Diesel car owners could be forced to pay fifty per cent more to park on the street in areas of London in a clampdown on emissions. Motorists who dr
Diesel car owners could be forced to pay fifty per cent more to park on the street in areas of London in a clampdown on emissions. Motorists who driver older diesel vehicles parking in the East End could see their parking bill soar. Following a trial run in Westminster, the new measure has been introduced to slash the amount of higher polluting cars on the streets. The charge will affect on-street parking in central parts of the borough and is active now.
It is part of many measures to seriously reduce the amount of older and more polluting cars entering London to help improve air pollution.
Pre-2015 diesel cars are affected by the new charges which will add from 85p to £2.45 per hour on top of normal parking fees apply
This means a £4.90 hourly charge is up to £7.35 for pre-2015 diesel vehicles.
Councillor Tim Mitchell, Westminster city council’s cabinet member for environment and city management, said: “We are standing up and taking action to improve air quality in Westminster.
“The evidence proves that the diesel parking surcharge can make a difference. Our residents were clear that they want us to roll out the 50 per cent surcharge across the city.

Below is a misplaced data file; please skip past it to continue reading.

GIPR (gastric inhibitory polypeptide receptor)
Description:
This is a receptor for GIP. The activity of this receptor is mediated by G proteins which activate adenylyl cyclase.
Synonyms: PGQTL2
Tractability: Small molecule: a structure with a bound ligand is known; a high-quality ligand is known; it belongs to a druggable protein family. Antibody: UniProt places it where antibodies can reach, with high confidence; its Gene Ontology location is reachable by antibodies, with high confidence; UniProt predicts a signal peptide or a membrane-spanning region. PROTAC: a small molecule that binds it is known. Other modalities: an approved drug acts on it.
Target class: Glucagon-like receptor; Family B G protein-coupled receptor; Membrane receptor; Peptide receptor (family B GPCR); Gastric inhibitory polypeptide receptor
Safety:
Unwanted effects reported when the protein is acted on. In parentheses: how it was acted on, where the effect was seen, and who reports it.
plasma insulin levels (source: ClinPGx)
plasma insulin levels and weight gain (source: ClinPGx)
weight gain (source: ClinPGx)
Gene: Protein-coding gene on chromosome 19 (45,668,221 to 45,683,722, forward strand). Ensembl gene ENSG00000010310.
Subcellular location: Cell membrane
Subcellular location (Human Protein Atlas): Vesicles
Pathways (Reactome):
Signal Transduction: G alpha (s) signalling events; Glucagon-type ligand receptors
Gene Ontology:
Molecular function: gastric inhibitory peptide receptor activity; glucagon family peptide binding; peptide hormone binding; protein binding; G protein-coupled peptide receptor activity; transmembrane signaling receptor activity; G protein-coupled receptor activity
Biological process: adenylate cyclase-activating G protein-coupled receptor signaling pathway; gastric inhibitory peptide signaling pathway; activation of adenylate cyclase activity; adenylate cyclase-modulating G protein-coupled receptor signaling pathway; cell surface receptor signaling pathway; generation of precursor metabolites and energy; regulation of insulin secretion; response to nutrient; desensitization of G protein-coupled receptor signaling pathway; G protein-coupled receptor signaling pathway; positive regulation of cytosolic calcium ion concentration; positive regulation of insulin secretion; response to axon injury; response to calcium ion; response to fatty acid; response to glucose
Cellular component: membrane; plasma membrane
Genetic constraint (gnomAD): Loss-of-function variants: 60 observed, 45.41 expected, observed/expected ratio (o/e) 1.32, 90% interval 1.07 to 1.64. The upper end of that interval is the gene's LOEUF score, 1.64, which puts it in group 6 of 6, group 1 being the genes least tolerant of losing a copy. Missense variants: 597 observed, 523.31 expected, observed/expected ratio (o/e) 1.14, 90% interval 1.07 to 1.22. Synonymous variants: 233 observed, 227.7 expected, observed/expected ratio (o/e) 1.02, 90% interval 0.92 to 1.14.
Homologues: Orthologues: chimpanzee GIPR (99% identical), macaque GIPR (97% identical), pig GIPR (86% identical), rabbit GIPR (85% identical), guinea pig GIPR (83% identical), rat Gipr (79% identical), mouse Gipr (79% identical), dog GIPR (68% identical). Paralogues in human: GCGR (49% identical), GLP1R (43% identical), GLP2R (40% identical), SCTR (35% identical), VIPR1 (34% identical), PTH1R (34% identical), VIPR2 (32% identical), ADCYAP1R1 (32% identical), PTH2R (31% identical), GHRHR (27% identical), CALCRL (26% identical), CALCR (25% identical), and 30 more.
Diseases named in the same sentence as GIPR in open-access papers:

“Air quality is one of their top concerns, and so this move is an important and logical next step in our commitment to improving the air we breathe.”
The AA, however, says the measure is unfair and is another ‘tax’ on motorists.
A spokesman told the London Weekly News: “Something has to be done about cleaning up the air in central London, and most drivers we speak to have been happy to comply with new ultra-low emission regulations by upgrading their vehicles to make them cleaner.
“But now they find they are still being penalised with this extra ‘tax’.
“The 2015 cut-off date is arbitrary and it re-inforces the impression that a lot of councils use the issue of emissions to generate money for themselves.”
Parking charge schemes like this have previously been introduced in other areas of London including Marylebone and Fitzrovia.
According to the council, the scheme has seen a reduction in the number of older diesel vehicles parking in the Marylebone low emission neighbourhood by 16 per cent.